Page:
The benefits of drilling grass after maize

As maize harvest gets underway, now is the perfect time to consider what to do with the land when the crop comes off. With additional research now available, many growers are paying greater attention to the negative effects of leaving maize stubble bare over the winter period and what benefits there are to growing a following crop.

A popular choice for growers is to sow a short-term grass ley. This is because a grass crop is a cost-effective and practical choice, which will not only benefit the overall condition of the soil, but will also offer forage options for livestock the following spring.

What are the benefits of growing a grass catch crop?

In any situation, maize stubble should not be left exposed after harvest. If left over the winter period, the site can experience significant nutrient losses from leaching during poor weather conditions, as well as being vulnerable to soil erosion. However, a grass ley will provide lasting benefits including protecting the soil from adverse weather, improving the soil structure through its rooting system, managing soil moisture and reducing the amount of N leached by utilising existing nutrients in the soil. These are lasting benefits which will assist the following crop – keeping the site as fertile as possible to help reach yield and quality potential.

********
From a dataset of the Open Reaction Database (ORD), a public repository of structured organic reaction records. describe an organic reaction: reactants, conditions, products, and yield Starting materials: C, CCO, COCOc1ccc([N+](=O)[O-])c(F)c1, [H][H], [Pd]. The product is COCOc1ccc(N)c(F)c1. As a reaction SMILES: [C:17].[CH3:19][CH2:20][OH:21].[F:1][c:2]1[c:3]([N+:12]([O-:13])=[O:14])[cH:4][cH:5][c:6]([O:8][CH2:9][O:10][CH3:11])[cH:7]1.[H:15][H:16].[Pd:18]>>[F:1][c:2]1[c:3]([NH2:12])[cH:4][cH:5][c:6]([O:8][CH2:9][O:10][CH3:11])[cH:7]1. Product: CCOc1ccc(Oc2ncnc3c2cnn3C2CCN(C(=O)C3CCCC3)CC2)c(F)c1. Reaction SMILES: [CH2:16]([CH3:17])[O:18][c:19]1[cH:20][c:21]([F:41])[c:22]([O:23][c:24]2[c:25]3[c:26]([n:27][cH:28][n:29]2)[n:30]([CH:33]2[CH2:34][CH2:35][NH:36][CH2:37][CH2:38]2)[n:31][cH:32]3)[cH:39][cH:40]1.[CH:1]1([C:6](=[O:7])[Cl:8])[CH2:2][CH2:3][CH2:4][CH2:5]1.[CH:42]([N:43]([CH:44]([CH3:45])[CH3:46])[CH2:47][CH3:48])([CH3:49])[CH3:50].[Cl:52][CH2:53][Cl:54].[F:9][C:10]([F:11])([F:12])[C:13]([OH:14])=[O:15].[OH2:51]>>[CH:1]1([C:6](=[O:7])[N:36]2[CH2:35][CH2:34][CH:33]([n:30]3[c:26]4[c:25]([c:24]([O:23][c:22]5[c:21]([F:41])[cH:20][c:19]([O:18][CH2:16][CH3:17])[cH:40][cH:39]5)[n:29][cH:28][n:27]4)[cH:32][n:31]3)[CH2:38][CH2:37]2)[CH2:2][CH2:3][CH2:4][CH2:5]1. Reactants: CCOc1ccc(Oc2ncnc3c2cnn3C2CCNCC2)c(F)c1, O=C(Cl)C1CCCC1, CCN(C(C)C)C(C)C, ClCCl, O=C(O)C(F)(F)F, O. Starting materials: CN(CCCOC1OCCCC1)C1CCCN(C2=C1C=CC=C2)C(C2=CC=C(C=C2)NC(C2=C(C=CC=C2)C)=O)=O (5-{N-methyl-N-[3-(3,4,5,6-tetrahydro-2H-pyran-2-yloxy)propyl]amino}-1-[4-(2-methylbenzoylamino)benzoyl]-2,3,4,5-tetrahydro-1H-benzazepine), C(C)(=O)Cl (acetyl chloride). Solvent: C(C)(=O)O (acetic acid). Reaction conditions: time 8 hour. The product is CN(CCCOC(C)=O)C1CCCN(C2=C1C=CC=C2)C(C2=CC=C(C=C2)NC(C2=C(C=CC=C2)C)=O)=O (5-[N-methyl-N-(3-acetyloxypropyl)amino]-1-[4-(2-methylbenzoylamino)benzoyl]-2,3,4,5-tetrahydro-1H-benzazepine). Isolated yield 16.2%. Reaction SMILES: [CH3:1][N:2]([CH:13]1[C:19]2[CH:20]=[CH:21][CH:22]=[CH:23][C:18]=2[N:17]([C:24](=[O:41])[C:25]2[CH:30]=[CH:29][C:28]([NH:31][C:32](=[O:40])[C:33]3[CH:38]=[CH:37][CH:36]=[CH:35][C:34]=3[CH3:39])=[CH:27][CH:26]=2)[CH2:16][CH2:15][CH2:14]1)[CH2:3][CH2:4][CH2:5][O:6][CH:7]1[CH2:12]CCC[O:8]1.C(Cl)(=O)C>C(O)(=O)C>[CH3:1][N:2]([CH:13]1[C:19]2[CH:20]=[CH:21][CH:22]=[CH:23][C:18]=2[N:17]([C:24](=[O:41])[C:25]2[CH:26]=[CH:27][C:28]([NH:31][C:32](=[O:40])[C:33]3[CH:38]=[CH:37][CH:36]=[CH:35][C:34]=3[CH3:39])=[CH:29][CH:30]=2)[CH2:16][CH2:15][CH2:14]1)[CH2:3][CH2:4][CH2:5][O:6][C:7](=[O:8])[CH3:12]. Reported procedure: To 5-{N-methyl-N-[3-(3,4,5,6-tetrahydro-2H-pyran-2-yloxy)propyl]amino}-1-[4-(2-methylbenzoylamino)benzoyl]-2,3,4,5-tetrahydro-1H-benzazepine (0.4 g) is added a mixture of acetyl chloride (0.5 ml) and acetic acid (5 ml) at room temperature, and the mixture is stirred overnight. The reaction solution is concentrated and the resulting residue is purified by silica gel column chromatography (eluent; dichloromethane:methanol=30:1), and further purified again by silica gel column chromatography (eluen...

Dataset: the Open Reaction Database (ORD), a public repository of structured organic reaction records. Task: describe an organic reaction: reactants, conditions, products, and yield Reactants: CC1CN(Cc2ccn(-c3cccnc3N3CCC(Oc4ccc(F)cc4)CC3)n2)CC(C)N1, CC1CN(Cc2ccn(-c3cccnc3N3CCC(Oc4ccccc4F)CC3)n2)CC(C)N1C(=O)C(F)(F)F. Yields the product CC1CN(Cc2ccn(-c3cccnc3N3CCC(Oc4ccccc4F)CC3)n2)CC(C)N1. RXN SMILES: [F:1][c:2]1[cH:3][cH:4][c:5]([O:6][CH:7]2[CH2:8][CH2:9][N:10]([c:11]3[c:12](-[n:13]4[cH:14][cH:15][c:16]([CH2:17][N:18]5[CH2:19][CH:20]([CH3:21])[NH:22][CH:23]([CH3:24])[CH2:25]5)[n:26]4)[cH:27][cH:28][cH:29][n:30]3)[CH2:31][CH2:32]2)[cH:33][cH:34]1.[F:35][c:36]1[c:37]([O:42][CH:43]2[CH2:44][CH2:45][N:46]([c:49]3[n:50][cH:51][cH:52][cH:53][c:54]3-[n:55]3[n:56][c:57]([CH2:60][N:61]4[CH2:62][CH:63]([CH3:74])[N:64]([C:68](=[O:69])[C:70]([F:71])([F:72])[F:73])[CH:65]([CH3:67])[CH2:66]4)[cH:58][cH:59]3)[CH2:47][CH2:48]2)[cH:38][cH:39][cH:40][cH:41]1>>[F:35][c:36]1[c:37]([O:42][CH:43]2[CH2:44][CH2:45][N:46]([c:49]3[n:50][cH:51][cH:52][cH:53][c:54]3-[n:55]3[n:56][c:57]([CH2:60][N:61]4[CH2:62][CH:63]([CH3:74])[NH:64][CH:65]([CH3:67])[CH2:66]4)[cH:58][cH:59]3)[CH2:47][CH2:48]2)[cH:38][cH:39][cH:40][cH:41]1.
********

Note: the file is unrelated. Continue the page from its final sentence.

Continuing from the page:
A short-term grass mixture is also beneficial for growers as Westerwolds or Italian Ryegrass can provide an early bite at the start of spring or, alternatively, can offer a quality first silage cut. It also then gives the option for ploughing in the grass and returning the field to maize or a spring cereal, or leaving the productive ley to take further cuts during the summer.

What are the best grass species/ mixtures to use?

When looking to put in a grass crop after maize, the species and therefore mixtures which are used are vital. This is because the grass will need to have specific characteristics to establish well following a later harvested crop.

In terms of grass species, I would always advise using Westerwolds or Italian Ryegrass. The grasses are vigorous and extremely quick to establish – even at lower temperatures (approx. 3˚C). This enables the ley to get going before the winter period and will then grow earliest in the spring. These species are also very productive which means that, if the right mixtures are sown, growers will have access to a high yielding and excellent quality silage.

With this in mind, the most suitable Wynnstay grass seed mixtures for post-maize harvest sowing are Fast Grass and Tower.

Fast Grass is a one-year, quick growing ley which includes half Westerwolds and half Italian Ryegrass.

Tower can provide a slightly longer term option – lasting up to two years. Like Fast Grass, Tower is quick to establish and produces a bulky silage. However, it does not include Westerwold varieties and is made up of 100% Italian Ryegrass.

Click here for more information on these two grass mixtures or to view the full Wynnstay grass seed range.

Alternatively, speak to your local Wynnstay specialist or call the Seed Department on 01939 210777 for more information

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